Mixed Results: Reviewing Hoffenheim’s Summer Transfers

Life has sure been tough in Sinsheim this season for those that vocally support the main local football club in the town. It’s not usually been that way though.

Since Hoffenheim’s promotion to the Bundesliga in 2008, the club has regularly, with the exception of the 2012/13 season, finished comfortably in the mid to upper table of the league and has been the place where many talents (mostly attacking) have shined and gone on to bigger and better things since their time at the club. Players like Demba Ba, Vedad Ibišević, and Roberto Firmino being some of the finest examples of successes in their attacking philosophy down the stretch of their Bundesliga stay. The club has comfortably been a mainstay in the league for almost a decade now and it’s seemed like only a matter of time before they climb into the European spots with relegation not remotely being a worry for the fans.

But not this year. Far from it, actually. With the league currently at winter break, Hoffenheim find themselves at the foot of it with just thirteen points amassed from seventeen games and only two wins all season to show for their efforts. They’ve even changed managers during this time but it’s not changed their fortunes. From being the side that finished in eighth, two points off European football, and almost reaching the last four of the DFB-Pokal last year, this season has been a stark contrast in comparison and it’s clear that so far they’ve struggled to reach those heights since the beginning of this campaign.

The summer saw Hoffenheim hit the jackpot by racking up nearly 57M in total of transfer revenue, the largest sum they’ve ever accumulated in a single transfer window in club history, with the sales of key players from the previous season like Firmino, Anthony Modeste, Andreas Beck, Afriyie Acquah, Sven Schipplock, and Salihovic making up the bulk of that income. This left Hoffenheim in a position with plenty of money to spend, but with lots of work to do in order to rebuild their squad around and strengthen up for the new season.

It initially seemed like they were doing a great job in doing so too with notable players like Swiss international and highly rated Fabian Schar joining from Basel, Chilean Copa America winner Eduardo Vargas coming in from Napoli, Jonathan Schmid, one of Freiburg’s standout performers in their ultimately disappointing campaign last year, highly touted Czech full-back Pavel Kaderabek fresh off a good U-21 Euro showing in the summer from Sparta Prague, and the experienced Kevin Kuranyi finally returning to Germany after a five year adventure in Russia coming on a free.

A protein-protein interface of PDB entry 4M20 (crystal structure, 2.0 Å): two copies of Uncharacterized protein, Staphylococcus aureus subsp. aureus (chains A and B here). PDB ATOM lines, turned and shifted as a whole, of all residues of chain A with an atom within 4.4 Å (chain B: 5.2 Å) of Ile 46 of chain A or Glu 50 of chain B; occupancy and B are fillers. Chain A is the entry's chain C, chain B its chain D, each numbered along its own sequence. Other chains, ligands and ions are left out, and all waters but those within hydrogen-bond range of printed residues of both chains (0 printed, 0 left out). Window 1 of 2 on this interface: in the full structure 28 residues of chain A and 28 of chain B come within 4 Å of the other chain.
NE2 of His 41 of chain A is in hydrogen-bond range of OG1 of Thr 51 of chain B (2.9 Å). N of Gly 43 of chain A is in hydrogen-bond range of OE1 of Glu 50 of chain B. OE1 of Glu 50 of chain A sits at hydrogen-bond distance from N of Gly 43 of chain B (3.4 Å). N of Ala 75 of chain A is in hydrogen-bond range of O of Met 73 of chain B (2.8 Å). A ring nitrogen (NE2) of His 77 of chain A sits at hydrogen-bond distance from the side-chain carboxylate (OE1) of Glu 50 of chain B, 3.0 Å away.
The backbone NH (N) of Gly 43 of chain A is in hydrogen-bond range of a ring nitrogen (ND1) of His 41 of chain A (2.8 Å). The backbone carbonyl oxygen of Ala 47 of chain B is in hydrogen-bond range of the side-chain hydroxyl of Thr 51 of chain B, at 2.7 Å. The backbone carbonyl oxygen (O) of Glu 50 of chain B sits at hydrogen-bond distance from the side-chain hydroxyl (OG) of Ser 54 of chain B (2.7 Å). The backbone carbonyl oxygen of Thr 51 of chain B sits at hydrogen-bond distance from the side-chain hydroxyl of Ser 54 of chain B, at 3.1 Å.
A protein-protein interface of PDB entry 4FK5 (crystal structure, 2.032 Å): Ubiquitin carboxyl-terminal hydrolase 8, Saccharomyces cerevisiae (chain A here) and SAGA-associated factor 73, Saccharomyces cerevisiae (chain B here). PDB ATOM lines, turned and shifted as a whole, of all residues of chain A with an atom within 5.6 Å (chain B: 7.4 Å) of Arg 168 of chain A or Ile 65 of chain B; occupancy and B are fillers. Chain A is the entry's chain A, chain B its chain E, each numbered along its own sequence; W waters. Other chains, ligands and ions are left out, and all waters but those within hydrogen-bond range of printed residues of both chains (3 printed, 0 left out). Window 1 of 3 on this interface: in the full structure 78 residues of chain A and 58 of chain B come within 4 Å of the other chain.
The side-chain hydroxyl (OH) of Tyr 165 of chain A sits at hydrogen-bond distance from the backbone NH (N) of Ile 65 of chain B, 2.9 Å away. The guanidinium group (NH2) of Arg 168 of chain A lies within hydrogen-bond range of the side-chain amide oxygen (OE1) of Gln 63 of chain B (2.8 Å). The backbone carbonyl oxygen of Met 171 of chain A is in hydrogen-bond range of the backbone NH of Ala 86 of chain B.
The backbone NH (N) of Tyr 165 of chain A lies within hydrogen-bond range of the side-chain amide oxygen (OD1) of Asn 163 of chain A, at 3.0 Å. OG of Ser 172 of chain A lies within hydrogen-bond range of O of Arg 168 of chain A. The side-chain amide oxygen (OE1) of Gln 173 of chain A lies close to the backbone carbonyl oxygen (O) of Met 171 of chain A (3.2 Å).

They also made their usual moves of taking full advantage of their scouting network in Brazil by snapping up another talent in the shape of Joelinton as well as bringing in one of the top scorers in Holland last season, Mark Uth of Heerenveen. There seemed to be plenty of reason to be hopeful ahead of the start of the campaign and looked to be money well re-invested, especially as they didn’t even spend half of their summer earnings to bring all of these players in.

But they never truly got going and looked far from the team everyone expected them to be after all that transfer business was done. A couple of unlucky late losses to start the season in defeats to Leverkusen, Bayern, and Bremen, as well as a cup exit to 2. BuLi side 1860 Munich, seemed just like a blip and a usual case of several new signings struggling to gel together too quickly but they never truly picked their form up anywhere near to what was expected of them. Vargas has yet to reproduce anything resembling his national team form with just one goal in 13 appearances so far, a similar story with Uth. Schar has struggled to get in the side with a few injury setbacks not helping his cause while Joelinton hasn’t gotten a chance to play all season for reasons not quite made public as of yet. Schmid and Kaderabek have been a fair bit more successful than the others who came in, but it’s not been enough to guide them back on track.

Nor was the sacking of Markus Gisdol in late October and the hiring of seasoned veteran and disciplinarian Huub Stevens. Hoffenheim have been amongst the worst defensive sides in the league in each of the last three seasons, but it usually escaped too much skepticism because they were so good on the attacking end. This year, they’ve improved a bit at the back in comparison to their closest rivals, but their offensive football is no longer as successful as once was the case with the team sharing the second worst goals scored record in the league alongside Darmstadt and Bremen.

So far, there haven’t been many things to get cheerful about and celebrate at Rhine-Neckar-Arena this season with the club languishing in the relegation zone and most of the new signings failing to live up to expectations up until now, but with half a season still in play, just a couple of points separating them from safety (while possessing a much better GD than their closest rivals), more than 30M euros still to spend from their summer earnings if necessary, and with a man in charge that has never suffered relegation in his 30-year managerial career, there still seems to be reason to remain optimistic even for the most doom-and-gloom football fanatics residing in the town of Sinsheim as Hoffenheim will look to avoid an end to a eight-season Bundesliga stay in the Ruckrunde which starts in less than two weeks’ time.


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Edin Halilovic

Edin is a Bosnian currently residing in the United States whose interest in the Bundesliga and German football in general has been increasing heavily in recent years. Follow him @edinh_96